Women playwrights and theatre: some facts

As Sphinx Theatre company revealed at their Vamps, Vixens and Feminists conference in 2009, 17% of the plays professionally produced in the UK are by women playwrights.

Let’s look at that again.

83% of all plays professionally produced in the UK are by male playwrights, although women constitute 52% of the population and 65% of the theatre-going audience.  http://17percent.co.uk

Such disparities in statistics have always bothered me, ever since I was a student and first became aware of inequality in access and opportunity across gender. There have been various surveys and studies into why this is the case and it emphatically does not come down to male playwrights being ‘better’ than female dramatists. There are a range of reasons why women playwrights are less produced than our male counterparts – from selection process to theatre structures and hierarchies, to predilections and (incorrect) presumptions by producers and directors – to attitudes and approaches by the playwrights themselves.

I recently came across playwright Marsha Norman’s essay, ‘What will it take to achieve equality for women in the theatre?’ which is well worth a read.  http://www.tcg.org/publications/at/nov09/women.cfm

She quotes New York State’s Council on the Arts three-year study of the status of women in the theatre, which concluded “Women are welcome at the front door of the theatre but not at the stage door. This goes for actresses, costume and lighting designers and directors as well as writers.” You can access the report at this link: www.womenarts.org/advocacy/WomenCountNYSCAReport.htm.

Some further statistics:

In the US in the last decade 11% of plays produced on Broadway were by women. (But these plays did 18% better at the box office – the reason being perhaps that 60% of the ticket buyers for Broadway shows are women.)

http://womenandhollywood.com/2009/06/30/gender-bias-in-theatre-digging-a-little-deeper/

In Australia 7-ON surveyed the percentage of women writers in the seasons of four major companies in Sydney and discovered 5 of the 41 plays were by women – 12%.      http://sevenon.blogspot.com/

In recent years in Germany, major theatre company the Schaubühne had a stable of 32 playwrights, living and dead. Of these 3 (Helene Cixioux, Sarah Kane, Yael Ronan) were women.  http://www.schaubuehne.de/en_EN/ensemble/authors

These facts can be disheartening and it is clear this subject needs to be addressed.   Further research and campaigning is necessary to counter this bias in theatre and whilst this is happening, I’m also encouraged by women practitioners becoming proactive and challenging this trend directly.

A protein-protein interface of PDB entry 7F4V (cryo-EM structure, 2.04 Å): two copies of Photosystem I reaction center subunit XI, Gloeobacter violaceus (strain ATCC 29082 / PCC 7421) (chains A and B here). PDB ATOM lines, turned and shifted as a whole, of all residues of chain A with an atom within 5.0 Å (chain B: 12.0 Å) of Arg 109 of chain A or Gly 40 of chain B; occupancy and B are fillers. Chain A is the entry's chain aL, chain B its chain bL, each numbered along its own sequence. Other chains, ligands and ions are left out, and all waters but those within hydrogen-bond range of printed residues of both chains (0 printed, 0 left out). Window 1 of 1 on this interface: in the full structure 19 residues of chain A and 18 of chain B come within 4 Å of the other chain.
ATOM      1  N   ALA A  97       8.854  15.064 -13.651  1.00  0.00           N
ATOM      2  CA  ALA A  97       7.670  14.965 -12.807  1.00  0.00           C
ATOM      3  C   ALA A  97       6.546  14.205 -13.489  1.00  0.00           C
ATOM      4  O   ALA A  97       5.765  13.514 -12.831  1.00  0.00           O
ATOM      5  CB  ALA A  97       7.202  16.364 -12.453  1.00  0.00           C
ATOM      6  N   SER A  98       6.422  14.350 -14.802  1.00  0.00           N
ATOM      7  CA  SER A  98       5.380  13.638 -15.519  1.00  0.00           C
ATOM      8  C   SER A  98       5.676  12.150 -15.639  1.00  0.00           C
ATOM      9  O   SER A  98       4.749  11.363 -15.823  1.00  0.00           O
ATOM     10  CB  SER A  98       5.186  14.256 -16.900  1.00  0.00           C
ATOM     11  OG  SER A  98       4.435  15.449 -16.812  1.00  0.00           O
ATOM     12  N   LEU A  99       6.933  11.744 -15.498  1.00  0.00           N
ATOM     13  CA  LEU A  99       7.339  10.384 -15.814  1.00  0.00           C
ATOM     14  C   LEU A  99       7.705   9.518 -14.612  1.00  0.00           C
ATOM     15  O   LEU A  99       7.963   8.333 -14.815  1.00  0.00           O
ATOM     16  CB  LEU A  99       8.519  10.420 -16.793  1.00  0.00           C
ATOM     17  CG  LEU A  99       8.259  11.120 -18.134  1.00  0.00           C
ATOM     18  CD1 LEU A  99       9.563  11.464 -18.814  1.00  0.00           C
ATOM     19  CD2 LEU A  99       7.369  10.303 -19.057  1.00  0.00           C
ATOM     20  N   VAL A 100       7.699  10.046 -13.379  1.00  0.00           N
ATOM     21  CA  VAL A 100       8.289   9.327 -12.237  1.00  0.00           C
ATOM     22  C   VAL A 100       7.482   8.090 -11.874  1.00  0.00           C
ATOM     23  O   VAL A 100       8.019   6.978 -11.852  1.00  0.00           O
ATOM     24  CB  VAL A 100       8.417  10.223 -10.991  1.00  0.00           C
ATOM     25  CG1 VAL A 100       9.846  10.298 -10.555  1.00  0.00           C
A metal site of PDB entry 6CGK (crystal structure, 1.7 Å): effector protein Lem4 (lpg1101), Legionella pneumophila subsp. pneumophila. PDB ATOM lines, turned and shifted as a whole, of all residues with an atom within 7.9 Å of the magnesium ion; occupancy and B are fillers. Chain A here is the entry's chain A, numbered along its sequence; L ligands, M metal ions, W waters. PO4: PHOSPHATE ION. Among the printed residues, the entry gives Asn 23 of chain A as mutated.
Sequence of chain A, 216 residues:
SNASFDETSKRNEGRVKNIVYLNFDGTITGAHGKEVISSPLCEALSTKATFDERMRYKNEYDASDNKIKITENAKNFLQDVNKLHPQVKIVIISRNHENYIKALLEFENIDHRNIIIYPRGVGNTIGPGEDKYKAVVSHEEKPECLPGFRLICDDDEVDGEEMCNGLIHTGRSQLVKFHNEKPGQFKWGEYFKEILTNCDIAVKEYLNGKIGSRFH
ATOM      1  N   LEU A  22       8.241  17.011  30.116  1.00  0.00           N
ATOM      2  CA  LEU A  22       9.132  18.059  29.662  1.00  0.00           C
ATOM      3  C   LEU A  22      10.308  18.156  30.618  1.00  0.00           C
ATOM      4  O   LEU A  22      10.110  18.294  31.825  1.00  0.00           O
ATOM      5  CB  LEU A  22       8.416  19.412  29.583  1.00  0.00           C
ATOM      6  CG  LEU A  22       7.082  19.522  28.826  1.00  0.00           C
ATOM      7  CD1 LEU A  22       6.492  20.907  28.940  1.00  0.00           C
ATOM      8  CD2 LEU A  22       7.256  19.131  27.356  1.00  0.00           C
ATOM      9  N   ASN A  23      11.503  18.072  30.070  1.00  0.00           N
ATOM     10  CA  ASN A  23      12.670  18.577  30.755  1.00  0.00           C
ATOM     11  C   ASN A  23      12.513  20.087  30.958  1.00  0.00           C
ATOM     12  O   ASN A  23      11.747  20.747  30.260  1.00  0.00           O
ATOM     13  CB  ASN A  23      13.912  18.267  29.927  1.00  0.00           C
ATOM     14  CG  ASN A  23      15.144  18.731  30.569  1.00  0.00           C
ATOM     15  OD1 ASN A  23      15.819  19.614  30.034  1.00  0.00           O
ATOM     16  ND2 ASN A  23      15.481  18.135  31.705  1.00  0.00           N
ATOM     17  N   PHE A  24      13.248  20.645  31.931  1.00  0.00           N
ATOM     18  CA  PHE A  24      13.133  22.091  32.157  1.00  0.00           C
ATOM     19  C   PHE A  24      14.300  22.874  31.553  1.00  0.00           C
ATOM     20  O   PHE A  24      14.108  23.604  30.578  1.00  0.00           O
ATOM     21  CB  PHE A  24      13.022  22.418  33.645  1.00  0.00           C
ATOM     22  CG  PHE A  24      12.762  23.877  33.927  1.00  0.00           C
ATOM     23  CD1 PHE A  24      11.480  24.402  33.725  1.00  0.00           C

Owing to this, I’m delighted to take my place alongside Timberlake Wertenbaker and Sharon Morgan as one of the patrons of Agent 160 Theatre Company.

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Agent 160 is a new female writer-led theatre company that will launch in February, 2012.

We put on work in venues across the UK. We add to the amount of produced work written by women. We don’t campaign: we just write about what we want to write about, refusing to be pigeonholed by our gender, age, class, sexuality or location.

 We are fluid – reflecting the structure of our lives. We have a rolling directorship, with individual members able to steer the company for a period of time that suits them. We build help with childcare and maternity leave into our commissions, and help our writers opt in and out of projects as a part of our ethos, not as our duty.

 Agent 160 is committed to supporting its writers in developing and advancing their careers. We produce full-length and short plays. We pay our writers.

The company take their name from Aphra Behn (1640-1698), the first woman in the UK to earn her living as a playwright. She was also recruited as a political spy in Antwerp by Charles II – code name Agent 160.

Agent 160 Theatre Company will officially launch in the UK in February 2012 with a show part-funded by Creative Scotland, Arts Council England and Arts Council Wales. Agent 160 presents Agent 160 will be two nights of different short plays at the following venues:

CARDIFF: Chapter Arts Centre, February 17 and 18 at 7.30pm.

LONDON: Theatre503, February 19 and 20 at 7.45pm.

GLASGOW: The Arches, February 22 and 23 at 7.30pm.

Following the second show at each venue, there will be a question and answer session about the work and the current landscape of British theatre with regards to female writers.

Please support this initiative if you can, and for further information go to:

http://www.agent160theatre.co.uk/Welcome.html

http://agent160theatre.blogspot.com/2012/01/all-i-ask-is-priviledge-for-my.html

3 responses to “Women playwrights and theatre: some facts

  1. I’m an aspiring writer myself, I have never thought about the inequality between writers before, though all this does is make me want to try harder to get one of my scripts made.

    • I never ever thought about gender – just thought of myself as ‘a writer’- so it’s always quite sobering and shocking when the statistics speak for themselves… I applaud your attitude – absolutely right! Let’s all work hard(er) at getting our scripts on and support each others’ work. But at the heart of it, I truly believe talent and quality will out – it just takes longer when in an environment which is more receptive to other writers – not because of ability, but sadly because of gender.
      More power to you and I hope you have every success.

  2. Thanks, Kate. Looking forward to 503 on 20th.

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